My son was admitted to a hospital and needed treatment for a long time. I stayed with him and looked after him.
While there, I observed many other patients and their families. I also experienced their trials and tribulations.
There was this forest officer who had undergone neurosurgery and was recovering. His wife and son went to all kinds of trouble to bring him back to life and normalcy. Their hope, concern for the patient and the hardship they underwent smilingly were touching.
One of the problems they had was of course money, as the surgery and the months long stay in the hospital had taken their toll on their resources. They had spent a lot of money and were trying to get it reimbursed from the government, as they were eligible to. With the help of friends and the colleagues of the patient they moved the papers and finally it reached a stage where the district surgeon had to sign it so that the money could be reimbursed.
What happened next is unimaginable. The wife of the sick man travelled overnight by bus and met the district surgeon. The district surgeon demanded 20,000 rupees to sign the papers. When the lady pleaded with him not to demand that money his reaction was “when you are getting so much money from the government, can’t you part with even this much?” What sort of a sick mind can do that is beyond me.
Years ago, at the height of the Naxal movement in Kerala, during the seventies, there was the following incident. A woman was in labour and her relatives approached the local government doctor in the middle of the night for help. The doctor refused to budge till he was given a huge sum of money. My memory says 5,000 Rupees but I am not ready to bet on it. In any case, the relatives went around trying to collect some money and in the mean time the lady died and the baby was stillborn.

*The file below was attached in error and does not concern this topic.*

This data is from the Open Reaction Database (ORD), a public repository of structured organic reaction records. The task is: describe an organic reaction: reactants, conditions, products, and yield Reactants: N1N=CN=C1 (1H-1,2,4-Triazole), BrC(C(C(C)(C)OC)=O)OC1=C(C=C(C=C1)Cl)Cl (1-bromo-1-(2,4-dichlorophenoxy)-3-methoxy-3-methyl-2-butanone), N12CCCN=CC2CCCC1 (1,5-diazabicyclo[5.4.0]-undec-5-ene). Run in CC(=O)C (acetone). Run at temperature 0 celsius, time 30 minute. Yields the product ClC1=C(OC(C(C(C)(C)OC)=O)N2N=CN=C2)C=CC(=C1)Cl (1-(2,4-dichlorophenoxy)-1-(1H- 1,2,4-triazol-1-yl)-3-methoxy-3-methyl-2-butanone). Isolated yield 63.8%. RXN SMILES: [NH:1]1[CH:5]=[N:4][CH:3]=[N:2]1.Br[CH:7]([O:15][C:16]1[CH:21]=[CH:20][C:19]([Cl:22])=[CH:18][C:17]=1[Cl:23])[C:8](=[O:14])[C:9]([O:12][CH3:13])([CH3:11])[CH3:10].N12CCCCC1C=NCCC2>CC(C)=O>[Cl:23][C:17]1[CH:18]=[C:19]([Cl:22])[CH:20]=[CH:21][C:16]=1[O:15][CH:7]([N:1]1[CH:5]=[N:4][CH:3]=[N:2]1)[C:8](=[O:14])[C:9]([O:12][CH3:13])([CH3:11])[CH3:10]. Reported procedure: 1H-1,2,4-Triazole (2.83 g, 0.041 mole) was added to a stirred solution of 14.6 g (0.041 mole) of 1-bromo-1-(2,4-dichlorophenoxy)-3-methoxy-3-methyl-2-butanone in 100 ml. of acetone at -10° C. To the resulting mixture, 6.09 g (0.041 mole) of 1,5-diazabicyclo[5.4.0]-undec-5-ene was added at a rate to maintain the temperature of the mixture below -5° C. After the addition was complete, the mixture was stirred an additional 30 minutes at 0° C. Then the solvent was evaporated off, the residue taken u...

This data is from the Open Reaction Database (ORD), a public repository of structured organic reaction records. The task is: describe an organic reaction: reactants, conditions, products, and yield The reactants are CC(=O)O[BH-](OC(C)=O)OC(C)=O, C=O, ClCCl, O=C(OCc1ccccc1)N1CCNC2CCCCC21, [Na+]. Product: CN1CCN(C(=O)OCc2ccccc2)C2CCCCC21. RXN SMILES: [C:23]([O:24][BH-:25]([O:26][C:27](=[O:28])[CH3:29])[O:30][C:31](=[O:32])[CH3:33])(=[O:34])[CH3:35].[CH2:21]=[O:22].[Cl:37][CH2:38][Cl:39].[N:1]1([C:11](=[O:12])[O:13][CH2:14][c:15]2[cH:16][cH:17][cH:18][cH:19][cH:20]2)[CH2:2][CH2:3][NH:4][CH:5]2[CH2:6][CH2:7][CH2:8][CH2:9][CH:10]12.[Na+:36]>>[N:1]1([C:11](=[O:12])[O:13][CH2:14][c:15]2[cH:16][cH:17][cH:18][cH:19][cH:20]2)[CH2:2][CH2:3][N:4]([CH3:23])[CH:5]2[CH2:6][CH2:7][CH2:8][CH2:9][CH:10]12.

The next day, the Naxals walked into the village, caught hold of the doctor, tried him in public, found him guilty, hanged him to a tree and disappeared into the forests.
Now, was the doctor murdered or was he executed? Was what the Naxals did right or wrong? If there is a Naxal movement today in various parts of the country, is that a disease or is it the symptom of the disease society at large is suffering from. What punishment does the district surgeon of the present case deserve?
Now, let me make it clear. I abhor violence. All violence. No ifs and buts. I also believe that violence does not cure violence. “An eye for an eye…..” and all that. See the results of the “peaceful” war in Iraq that was supposed to bring democracy and peace to the whole region?
That said, whose is a greater violence - the doctor’s or that of the Naxals who killed him? The Naxals may truly believe, however wrongly, that they are ridding society of a pest that will eventually reduce violence in the world. Is it not the same reason that governments proffer when they assume the right to execute convicted murderers?
The admonition of the Supreme Court of India that the death penalty be used only in the “rarest of rare cases” does nothing to the fact that the state reserves its right to kill. But that stipulation is thrown to the winds when the Naxals are hunted in encounters, fake or otherwise.
The government, that does nothing about the doctor or even actively protects him and his misdeeds, is out to hunt the Naxals. Eliminate the symptom and not the disease?
How many people who saw the Tamil movie ‘Indian’ subconsciously sympathised with the protagonist who kills (executing?) the corrupt officials?
The answer my friend……………